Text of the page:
Mu Coronae Borealis

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Mu Coronae Borealis
Observation data
Epoch J2000.0      Equinox J2000.0 (ICRS)
Constellation Corona Borealis
Right ascension 15h 35m 14.91848s[1]
Declination +39° 00′ 36.2473″[1]
Apparent magnitude (V) 5.12[2]
Spectral type M1.5 IIIb[3]
U−B color index +2.01[2]
B−V color index +1.64[2]
Radial velocity (Rv) −13.17±0.35[4] km/s
Proper motion (μ) RA: +24.45[1] mas/yr
Dec.: +9.22[1] mas/yr
Parallax (π) 5.27 ± 0.24[1] mas
Distance 620 ± 30 ly
(190 ± 9 pc)
Absolute magnitude (MV) −1.25[5]
Luminosity 932[6] L
Temperature 3,889[6] K
Other designations
μ CrB, 6 CrB, BD+34° 2773, HD 139153, HIP 76307, HR 5800[7]
Database references

Mu Coronae Borealis, Latinized from μ Coronae Borealis, is a solitary,[8] rudy-hued star located in the northern constellation of Corona Borealis. It is faintly visible to the naked eye, having an apparent visual magnitude of 5.12.[2] Based upon an annual parallax shift of 5.27 mas,[1] it is located roughly 620 light years from the Sun. This is an evolved red giant star with a stellar classification of M1.5 IIIb.[3] It is currently on the asymptotic giant branch[9] and is a variable star of uncertain type, showing a change in brightness with an amplitude of 0.0147 magnitude and a frequency of 0.02455 cycles per day, or 40.7 days/cycle.[10] On average, it is radiating 932 times the Sun's luminosity from its enlarged photosphere at an effective temperature of 3,889 K.[6]


  1. ^ a b c d e f van Leeuwen, F. (2007), "Validation of the new Hipparcos reduction", Astronomy and Astrophysics, 474 (2): 653–664, arXiv:0708.1752Freely accessible, Bibcode:2007A&A...474..653V, doi:10.1051/0004-6361:20078357. 
  2. ^ a b c d Walker, R. L., Jr. (April 1971), "UBV Photometry of 173 PZT Stars", Publications of the Astronomical Society of the Pacific, 83 (492): 177, Bibcode:1971PASP...83..177W, doi:10.1086/129097.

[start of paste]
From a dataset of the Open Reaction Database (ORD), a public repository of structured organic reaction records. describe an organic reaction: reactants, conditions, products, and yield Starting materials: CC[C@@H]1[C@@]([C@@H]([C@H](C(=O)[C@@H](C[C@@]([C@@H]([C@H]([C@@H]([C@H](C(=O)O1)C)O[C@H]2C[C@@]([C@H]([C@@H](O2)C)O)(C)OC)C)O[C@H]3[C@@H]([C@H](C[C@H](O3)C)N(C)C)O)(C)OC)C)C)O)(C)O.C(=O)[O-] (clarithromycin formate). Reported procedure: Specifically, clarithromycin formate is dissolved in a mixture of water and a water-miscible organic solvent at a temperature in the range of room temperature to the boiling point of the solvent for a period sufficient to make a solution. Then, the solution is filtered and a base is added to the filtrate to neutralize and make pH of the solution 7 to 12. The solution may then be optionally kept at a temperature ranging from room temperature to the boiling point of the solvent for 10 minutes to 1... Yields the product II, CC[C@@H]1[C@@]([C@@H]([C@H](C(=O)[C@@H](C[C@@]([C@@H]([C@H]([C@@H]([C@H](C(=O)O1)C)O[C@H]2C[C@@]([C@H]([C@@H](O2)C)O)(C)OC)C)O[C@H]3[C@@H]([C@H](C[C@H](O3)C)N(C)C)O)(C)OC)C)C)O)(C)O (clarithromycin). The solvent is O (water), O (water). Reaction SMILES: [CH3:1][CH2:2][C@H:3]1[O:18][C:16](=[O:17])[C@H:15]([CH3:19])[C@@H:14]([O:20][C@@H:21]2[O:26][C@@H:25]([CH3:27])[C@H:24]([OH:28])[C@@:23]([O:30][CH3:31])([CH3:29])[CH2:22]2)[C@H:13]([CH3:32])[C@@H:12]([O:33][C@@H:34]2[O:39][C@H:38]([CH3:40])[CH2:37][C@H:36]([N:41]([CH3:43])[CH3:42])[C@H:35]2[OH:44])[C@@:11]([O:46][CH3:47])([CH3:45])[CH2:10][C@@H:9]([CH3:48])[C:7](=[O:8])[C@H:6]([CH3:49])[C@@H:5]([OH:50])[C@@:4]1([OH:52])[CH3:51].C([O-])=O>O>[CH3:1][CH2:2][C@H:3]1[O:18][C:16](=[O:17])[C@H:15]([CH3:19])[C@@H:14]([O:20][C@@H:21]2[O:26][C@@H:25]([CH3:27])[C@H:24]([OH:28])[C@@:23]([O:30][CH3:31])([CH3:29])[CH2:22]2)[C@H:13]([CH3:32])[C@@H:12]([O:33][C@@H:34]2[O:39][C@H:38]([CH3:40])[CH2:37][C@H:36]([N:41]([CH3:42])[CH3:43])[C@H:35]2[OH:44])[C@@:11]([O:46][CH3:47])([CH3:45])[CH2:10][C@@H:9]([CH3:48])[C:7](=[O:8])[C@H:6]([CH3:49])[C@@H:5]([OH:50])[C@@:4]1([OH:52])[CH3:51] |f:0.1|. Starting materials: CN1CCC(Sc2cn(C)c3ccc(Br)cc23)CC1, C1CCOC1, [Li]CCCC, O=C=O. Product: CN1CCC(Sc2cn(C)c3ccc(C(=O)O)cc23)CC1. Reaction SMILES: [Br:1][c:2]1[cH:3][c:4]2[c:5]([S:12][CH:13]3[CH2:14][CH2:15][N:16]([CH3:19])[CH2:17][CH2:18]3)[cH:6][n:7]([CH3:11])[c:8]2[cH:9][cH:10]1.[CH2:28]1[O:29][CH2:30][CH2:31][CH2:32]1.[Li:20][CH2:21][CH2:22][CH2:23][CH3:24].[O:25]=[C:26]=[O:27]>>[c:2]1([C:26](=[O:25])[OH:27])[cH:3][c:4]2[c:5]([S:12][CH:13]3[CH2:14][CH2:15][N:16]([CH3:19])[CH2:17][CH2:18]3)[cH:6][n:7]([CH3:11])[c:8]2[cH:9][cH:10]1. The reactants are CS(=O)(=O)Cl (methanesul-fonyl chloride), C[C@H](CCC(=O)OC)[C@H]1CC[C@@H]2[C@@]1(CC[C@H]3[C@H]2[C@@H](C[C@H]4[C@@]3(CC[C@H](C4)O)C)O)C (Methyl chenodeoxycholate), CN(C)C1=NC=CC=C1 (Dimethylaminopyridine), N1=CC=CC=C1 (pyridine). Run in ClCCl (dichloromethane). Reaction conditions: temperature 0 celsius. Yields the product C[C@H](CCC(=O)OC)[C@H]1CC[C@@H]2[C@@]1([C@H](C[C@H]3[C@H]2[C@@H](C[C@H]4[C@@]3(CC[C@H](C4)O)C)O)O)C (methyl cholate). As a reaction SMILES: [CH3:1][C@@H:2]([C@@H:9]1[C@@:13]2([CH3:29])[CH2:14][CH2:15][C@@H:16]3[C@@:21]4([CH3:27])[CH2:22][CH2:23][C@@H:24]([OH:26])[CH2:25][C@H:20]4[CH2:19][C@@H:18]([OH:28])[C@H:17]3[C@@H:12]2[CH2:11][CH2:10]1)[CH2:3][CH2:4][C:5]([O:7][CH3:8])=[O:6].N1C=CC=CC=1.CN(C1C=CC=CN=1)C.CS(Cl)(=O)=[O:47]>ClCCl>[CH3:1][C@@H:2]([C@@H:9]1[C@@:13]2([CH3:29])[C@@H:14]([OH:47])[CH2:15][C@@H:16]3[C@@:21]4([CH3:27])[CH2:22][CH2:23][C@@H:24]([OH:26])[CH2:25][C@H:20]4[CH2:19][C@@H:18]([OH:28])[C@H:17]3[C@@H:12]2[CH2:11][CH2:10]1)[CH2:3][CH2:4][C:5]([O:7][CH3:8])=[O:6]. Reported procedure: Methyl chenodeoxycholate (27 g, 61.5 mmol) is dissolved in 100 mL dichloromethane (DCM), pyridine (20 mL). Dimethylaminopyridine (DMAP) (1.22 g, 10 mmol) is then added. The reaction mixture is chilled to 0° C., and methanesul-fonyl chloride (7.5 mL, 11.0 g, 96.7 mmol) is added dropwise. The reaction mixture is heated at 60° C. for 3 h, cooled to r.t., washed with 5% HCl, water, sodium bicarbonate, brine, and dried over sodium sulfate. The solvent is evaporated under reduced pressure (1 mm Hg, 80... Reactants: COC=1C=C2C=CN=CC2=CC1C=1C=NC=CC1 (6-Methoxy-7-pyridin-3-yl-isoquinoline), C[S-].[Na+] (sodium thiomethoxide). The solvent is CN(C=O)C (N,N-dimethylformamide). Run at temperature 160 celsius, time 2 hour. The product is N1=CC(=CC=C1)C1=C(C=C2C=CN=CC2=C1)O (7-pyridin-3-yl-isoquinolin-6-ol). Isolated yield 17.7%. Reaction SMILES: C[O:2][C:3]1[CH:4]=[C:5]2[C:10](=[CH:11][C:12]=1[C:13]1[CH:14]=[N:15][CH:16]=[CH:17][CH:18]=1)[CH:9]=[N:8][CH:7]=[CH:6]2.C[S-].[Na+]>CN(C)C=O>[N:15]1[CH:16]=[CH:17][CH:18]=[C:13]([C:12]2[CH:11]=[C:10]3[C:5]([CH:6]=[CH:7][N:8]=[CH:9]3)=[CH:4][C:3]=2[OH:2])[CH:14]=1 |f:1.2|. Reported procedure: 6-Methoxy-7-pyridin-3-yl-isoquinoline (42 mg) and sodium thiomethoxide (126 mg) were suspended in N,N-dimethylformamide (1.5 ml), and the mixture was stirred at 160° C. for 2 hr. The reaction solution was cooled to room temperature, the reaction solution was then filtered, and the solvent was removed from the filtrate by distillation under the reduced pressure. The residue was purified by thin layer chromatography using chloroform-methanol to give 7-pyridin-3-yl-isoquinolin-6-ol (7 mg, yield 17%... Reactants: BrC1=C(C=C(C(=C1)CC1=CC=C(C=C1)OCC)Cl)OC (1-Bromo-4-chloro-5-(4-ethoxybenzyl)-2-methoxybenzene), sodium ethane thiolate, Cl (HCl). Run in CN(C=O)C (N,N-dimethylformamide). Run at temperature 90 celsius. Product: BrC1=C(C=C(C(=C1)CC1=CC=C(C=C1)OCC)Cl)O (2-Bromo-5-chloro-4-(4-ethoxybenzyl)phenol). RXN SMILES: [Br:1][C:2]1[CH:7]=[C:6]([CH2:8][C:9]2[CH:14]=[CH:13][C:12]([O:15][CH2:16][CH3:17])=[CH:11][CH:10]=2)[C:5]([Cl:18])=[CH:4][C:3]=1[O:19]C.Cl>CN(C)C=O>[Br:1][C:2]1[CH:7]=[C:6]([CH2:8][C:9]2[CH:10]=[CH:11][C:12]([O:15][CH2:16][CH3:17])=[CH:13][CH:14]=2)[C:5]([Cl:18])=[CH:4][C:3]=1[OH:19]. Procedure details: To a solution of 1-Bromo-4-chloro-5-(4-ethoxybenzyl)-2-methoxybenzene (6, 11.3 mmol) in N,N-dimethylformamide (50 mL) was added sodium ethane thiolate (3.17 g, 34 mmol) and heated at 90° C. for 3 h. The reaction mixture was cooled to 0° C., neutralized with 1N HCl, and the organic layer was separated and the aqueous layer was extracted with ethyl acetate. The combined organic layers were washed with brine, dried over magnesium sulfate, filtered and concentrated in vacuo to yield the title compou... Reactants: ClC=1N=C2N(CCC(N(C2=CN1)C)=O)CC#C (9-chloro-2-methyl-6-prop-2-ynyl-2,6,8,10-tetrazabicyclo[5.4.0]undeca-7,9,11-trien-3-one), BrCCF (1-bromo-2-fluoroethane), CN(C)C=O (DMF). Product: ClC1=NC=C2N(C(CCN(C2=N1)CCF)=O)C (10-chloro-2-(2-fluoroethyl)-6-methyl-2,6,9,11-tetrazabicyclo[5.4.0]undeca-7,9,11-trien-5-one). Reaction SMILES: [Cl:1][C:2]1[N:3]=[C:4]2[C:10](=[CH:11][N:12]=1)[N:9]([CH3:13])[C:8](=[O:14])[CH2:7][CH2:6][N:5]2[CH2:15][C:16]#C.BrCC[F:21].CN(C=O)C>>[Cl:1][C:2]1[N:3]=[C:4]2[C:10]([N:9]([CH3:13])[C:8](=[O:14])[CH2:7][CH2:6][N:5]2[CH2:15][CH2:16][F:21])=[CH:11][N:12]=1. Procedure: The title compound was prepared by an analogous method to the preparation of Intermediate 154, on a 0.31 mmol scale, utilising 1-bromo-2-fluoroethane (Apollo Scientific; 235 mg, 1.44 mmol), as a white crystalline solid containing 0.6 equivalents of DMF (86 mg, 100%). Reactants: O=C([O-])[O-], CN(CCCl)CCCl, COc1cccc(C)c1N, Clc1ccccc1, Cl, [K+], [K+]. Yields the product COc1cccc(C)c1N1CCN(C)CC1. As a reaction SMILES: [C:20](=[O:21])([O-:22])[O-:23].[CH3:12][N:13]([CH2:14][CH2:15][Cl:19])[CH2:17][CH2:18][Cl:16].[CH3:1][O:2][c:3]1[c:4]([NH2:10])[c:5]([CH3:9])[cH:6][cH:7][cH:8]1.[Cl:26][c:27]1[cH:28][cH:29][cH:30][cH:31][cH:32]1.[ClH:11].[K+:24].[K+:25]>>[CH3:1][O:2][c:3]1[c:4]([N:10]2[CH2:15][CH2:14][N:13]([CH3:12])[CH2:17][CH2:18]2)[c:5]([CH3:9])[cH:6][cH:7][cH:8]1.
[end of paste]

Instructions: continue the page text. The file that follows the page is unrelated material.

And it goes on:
3. ^ a b Keenan, Philip C.; McNeil, Raymond C. (1989), "The Perkins catalog of revised MK types for the cooler stars", The Astrophysical Journal Supplement Series, 71: 245, Bibcode:1989ApJS...71..245K, doi:10.1086/191373. 
  4. ^ de Bruijne, J. H. J.; Eilers, A.-C. (October 2012), "Radial velocities for the HIPPARCOS-Gaia Hundred-Thousand-Proper-Motion project", Astronomy & Astrophysics, 546: 14, arXiv:1208.3048Freely accessible, Bibcode:2012A&A...546A..61D, doi:10.1051/0004-6361/201219219, A61. 
  5. ^ Anderson, E.; Francis, Ch. (2012), "XHIP: An extended hipparcos compilation", Astronomy Letters, 38 (5): 331, arXiv:1108.4971Freely accessible, Bibcode:2012AstL...38..331A, doi:10.1134/S1063773712050015. 
  6. ^ a b c McDonald, I.; et al. (2012), "Fundamental Parameters and Infrared Excesses of Hipparcos Stars", Monthly Notices of the Royal Astronomical Society, 427 (1): 343–57, arXiv:1208.2037Freely accessible, Bibcode:2012MNRAS.427..343M, doi:10.1111/j.1365-2966.2012.21873.x. 
  7. ^ "mu. CrB". SIMBAD. Centre de données astronomiques de Strasbourg. Retrieved 2017-08-26. 
  8. ^ Eggleton, P. P.; Tokovinin, A. A. (September 2008), "A catalogue of multiplicity among bright stellar systems", Monthly Notices of the Royal Astronomical Society, 389 (2): 869–879, arXiv:0806.2878Freely accessible, Bibcode:2008MNRAS.389..869E, doi:10.1111/j.1365-2966.2008.13596.x. 
  9. ^ Eggen, O. J. (1992), "Asymptotic giant branch stars near the sun", The Astronomical Journal, 104: 275, Bibcode:1992AJ....104..275E, doi:10.1086/116239. 
  10. ^ Koen, Chris; Eyer, Laurent (2002), "New periodic variables from the Hipparcos epoch photometry", Monthly Notices of the Royal Astronomical Society, 331: 45, arXiv:astro-ph/0112194Freely accessible, Bibcode:2002MNRAS.331...45K, doi:10.1046/j.1365-8711.2002.05150.x.